This show straight-up exceeded my expectations by a mile. From the openers, to the venue, to the set, to the insane light show - everything about it made my musicsoul happy. If you're looking to catch a show at a classic Chicago venue, The Vic is basically The Chicago Theatre, but on a smaller scale. Located steps from the Belmont brown line stop in the heart of Lakeview, The Vic (formerly known as the Victoria Theatre) opened in 1912 after three years of construction. When it's not a 1400 person venue for some pretty major bands like Pearl Jam and Wilco, the Vic moonlights as a Brew and View movie theater. The interior is still beautifully ornate, with vaudeville-style architecture - it's GA seating on the floor and first come, first serve for the balcony seats that have an awesome view. I was pretty stoked to find out that the balcony was also GA, and after doing a lap, decided to relax and watch the show without having to deal with taller heads obstructing my view. My somewhat older neighbors to the front that night were particularly interesting to eavesdrop on..and they weren't shy about blazing up either. But anyway, one of the opening bands called Mighty Oaks was really great - the four guys have a Mumford & Sons/Lumineers kind of feel, with raspy vocals and nimble licks. This indie rock group uniquely represents four countries - with a drummer from Berlin, vocals from the US, keys from Italy, and bass from England. Their full-length album Howl (2015) is a nice mixture of indie, folk, and alternative, and their three-part harmonies greatly enhance the songs - "Back To You" and "You Saved My Soul" are my favorite tracks. These guys put on a great live performance so I'd highly recommend checking out a Mighty Oaks show.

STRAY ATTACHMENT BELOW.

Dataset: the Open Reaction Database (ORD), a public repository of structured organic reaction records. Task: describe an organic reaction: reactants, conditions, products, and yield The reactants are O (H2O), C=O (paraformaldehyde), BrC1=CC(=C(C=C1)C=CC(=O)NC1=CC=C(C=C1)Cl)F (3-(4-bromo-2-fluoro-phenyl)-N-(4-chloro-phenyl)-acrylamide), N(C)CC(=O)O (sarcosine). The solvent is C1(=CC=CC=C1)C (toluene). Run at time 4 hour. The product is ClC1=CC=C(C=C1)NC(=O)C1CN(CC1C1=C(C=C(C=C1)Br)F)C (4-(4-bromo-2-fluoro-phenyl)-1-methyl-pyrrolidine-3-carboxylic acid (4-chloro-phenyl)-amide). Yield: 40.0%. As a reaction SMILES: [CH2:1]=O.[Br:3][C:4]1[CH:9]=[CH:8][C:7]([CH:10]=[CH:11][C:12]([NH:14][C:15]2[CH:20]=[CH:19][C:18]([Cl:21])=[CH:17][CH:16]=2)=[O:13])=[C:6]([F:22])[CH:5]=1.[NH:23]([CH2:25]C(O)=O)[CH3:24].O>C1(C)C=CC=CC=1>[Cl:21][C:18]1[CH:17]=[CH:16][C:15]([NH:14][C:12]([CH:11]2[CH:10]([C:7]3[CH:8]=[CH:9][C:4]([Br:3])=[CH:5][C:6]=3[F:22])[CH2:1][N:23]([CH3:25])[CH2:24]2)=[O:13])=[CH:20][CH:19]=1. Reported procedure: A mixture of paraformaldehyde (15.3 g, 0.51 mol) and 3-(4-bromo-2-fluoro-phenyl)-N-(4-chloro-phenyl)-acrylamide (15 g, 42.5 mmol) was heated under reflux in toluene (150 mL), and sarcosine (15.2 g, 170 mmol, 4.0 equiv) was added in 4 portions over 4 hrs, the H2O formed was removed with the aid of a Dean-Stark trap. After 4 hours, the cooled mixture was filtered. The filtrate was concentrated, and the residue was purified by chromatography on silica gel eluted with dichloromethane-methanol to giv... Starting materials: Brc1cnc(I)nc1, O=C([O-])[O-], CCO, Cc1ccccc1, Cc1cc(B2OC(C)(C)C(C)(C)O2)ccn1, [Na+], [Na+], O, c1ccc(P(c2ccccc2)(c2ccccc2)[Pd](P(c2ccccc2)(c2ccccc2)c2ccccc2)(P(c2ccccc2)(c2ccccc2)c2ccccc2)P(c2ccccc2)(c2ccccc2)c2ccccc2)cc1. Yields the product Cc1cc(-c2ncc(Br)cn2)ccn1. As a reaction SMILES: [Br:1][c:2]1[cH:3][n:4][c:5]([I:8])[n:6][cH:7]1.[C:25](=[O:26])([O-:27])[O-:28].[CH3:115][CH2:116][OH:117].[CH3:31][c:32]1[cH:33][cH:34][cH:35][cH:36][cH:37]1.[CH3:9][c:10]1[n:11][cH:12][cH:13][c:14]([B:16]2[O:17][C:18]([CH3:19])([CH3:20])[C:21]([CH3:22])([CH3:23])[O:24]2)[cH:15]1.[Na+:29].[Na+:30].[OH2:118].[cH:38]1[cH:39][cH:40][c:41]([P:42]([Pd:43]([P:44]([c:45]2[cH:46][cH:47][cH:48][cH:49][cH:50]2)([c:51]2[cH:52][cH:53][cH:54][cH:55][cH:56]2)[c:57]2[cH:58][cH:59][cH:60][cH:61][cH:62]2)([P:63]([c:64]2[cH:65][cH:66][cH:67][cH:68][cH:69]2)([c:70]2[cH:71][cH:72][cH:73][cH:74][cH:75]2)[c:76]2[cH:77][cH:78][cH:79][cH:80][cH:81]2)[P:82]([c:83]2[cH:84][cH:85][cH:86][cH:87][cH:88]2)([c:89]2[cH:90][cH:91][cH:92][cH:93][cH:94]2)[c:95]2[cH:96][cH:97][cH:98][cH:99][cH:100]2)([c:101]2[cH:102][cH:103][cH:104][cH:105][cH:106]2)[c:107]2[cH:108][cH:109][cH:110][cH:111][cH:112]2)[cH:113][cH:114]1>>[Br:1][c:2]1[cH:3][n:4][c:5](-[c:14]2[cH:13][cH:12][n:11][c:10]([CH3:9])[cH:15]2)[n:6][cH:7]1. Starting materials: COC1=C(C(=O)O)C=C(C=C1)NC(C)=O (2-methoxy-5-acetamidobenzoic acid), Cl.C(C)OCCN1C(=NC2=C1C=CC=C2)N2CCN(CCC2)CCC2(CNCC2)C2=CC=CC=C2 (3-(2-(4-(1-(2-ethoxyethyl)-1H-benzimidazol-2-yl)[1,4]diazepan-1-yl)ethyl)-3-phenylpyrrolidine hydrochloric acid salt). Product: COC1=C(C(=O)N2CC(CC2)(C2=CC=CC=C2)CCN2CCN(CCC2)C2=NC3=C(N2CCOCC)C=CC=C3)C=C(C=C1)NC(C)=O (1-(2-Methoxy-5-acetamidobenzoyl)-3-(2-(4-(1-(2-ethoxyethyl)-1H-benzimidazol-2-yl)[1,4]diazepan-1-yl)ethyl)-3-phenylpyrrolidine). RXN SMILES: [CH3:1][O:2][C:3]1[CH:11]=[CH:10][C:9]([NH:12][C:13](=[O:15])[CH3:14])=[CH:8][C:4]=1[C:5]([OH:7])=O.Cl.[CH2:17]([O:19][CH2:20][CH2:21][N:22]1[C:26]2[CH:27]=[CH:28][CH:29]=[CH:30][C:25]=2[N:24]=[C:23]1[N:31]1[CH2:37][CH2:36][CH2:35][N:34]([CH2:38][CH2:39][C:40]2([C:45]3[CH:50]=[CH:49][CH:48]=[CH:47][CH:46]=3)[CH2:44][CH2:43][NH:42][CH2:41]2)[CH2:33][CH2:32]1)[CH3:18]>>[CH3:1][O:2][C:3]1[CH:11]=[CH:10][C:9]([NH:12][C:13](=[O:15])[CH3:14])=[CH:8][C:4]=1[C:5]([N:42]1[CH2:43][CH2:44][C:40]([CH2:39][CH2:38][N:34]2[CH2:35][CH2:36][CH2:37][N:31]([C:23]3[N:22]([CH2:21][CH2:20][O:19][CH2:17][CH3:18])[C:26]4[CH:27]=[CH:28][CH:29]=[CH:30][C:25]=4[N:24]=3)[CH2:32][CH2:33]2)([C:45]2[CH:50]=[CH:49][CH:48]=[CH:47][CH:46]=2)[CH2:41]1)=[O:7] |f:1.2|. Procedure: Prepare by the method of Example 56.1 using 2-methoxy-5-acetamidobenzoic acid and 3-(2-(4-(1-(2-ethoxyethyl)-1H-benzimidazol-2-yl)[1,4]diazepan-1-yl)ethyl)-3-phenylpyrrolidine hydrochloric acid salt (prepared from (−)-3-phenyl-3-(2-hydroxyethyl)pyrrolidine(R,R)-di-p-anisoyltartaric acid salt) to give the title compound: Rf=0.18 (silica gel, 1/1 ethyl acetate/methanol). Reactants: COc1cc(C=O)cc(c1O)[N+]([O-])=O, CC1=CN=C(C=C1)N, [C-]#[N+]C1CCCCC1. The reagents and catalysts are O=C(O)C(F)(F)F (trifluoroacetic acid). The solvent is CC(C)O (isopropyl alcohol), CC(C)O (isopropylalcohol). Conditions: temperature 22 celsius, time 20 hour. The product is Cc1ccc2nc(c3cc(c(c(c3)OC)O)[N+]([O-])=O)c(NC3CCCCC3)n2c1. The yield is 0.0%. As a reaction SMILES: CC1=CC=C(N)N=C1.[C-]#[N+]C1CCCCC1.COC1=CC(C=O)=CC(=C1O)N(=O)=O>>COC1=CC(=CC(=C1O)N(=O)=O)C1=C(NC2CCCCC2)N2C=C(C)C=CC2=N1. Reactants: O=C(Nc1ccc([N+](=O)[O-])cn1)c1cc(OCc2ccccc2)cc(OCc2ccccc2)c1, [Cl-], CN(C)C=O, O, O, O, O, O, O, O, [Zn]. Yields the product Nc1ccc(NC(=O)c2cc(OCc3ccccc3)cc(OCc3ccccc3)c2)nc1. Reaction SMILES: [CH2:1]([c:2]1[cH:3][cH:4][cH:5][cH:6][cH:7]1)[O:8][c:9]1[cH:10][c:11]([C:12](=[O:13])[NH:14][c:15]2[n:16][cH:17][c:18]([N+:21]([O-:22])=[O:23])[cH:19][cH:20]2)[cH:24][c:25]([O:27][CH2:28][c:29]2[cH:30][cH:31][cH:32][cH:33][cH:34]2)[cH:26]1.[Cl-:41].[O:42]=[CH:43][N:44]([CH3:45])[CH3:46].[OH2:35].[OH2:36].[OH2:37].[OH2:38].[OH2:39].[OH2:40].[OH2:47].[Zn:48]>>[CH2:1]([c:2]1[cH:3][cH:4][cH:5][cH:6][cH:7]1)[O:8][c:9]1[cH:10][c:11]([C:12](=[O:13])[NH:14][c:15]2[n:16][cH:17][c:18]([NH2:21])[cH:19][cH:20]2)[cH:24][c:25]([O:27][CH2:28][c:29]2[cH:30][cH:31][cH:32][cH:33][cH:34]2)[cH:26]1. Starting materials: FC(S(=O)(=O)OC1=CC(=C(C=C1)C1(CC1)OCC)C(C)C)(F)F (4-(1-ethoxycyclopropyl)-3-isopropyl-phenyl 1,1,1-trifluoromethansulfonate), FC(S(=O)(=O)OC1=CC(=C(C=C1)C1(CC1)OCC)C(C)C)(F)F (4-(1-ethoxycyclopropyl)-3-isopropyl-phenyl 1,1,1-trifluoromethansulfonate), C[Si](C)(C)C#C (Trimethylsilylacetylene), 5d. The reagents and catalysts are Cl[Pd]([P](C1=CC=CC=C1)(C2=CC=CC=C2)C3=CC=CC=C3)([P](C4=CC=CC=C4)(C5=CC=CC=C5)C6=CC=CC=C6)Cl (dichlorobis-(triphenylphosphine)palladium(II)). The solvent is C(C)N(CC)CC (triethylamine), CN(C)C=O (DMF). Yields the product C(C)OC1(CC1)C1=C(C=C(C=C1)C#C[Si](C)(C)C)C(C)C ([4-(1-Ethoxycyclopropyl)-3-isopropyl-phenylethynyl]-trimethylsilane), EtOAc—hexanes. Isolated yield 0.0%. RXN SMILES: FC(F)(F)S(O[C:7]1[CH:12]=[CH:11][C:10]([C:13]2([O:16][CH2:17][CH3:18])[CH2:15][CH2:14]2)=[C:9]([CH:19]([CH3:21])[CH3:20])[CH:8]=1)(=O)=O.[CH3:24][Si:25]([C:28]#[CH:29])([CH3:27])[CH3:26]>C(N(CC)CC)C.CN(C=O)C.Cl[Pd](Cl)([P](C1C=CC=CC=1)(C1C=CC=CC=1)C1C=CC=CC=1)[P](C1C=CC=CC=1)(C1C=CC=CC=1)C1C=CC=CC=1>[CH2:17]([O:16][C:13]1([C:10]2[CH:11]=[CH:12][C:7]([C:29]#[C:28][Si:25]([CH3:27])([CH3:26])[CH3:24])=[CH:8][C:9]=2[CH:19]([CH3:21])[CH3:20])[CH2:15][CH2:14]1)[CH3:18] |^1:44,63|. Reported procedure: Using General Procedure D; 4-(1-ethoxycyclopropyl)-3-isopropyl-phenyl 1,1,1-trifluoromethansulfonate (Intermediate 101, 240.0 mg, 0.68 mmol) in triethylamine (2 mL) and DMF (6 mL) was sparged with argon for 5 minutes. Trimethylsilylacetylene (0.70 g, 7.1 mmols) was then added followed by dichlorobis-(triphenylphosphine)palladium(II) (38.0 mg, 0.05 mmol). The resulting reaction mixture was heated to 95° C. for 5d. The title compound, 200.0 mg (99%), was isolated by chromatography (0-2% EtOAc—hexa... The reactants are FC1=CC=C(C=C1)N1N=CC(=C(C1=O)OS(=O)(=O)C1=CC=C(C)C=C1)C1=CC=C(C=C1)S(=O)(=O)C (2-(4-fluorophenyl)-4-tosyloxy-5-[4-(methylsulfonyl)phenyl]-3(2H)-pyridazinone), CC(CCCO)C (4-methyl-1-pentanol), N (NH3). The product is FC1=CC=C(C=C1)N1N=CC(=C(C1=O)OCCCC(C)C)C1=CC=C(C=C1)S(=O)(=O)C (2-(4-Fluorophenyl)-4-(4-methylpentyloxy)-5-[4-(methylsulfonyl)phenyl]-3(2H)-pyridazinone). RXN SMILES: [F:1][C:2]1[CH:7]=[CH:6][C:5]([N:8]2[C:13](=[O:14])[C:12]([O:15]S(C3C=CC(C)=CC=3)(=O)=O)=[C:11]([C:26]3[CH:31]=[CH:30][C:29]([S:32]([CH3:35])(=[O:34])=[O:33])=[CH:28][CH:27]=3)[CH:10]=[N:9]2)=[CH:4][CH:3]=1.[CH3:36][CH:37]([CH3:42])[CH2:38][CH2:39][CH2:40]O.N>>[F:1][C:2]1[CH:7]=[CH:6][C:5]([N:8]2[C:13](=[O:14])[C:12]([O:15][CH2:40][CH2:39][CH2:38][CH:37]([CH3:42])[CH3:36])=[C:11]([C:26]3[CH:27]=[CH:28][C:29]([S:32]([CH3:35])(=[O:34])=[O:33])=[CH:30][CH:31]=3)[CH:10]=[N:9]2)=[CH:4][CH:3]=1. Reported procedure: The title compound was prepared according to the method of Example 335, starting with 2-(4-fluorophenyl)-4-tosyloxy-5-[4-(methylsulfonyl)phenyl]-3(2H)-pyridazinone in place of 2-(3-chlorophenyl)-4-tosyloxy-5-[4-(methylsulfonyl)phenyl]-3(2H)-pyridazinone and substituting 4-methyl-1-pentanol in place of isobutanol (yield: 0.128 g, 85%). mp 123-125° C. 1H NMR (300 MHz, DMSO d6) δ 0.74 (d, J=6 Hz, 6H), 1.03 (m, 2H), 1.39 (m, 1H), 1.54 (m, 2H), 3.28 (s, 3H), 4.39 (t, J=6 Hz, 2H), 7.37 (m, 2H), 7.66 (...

Milky Chance has had some notoriety in the US thanks to Starbucks playlists, but the duo probably has more fame in Europe, as they hail from Germany. Vocalist Clemens Rehbein teamed up with DJ Philipp Dausch in 2012 and released their first full-length album, Sadnecessary, in 2013. Their sound is unique, to say the least - an upbeat combination of reggae, electronica, and folk, they are fully talented in every genre. Unfortunately, their current discography has one shade (ie, the tracks all sound really similar), a fact that I was wary about going into the show - but they performed each song with such energy and subtle differences that the whole show was really just incredible. They added a third man to the show - who's name I can't seem to find - but each was able to showcase his raw talent. Setlist included (but not limited to) "Stunner", "Fairytale", "Flashed Junk Mind", "Sadnecessary", "Feathery", and closed with "Stolen Dance"; encore closer was "The River". Aside from captivating vocals, acoustic guitar, mallets, even harmonica, my favorite part was probably the light show. It's amazing how a really solid light show can elevate yet not overpower a performance - and obviously, leave it to the Europeans to design a mesmerizing lighting and stage design concept. [Strobe lights were definitely involved.] All I wanted to do was take pictures! Overall, this show exceeded my expectations and was just a straight-up fun performance by Milky Chance.
Catfish & The Bottlemen at Schubas - 2.24.15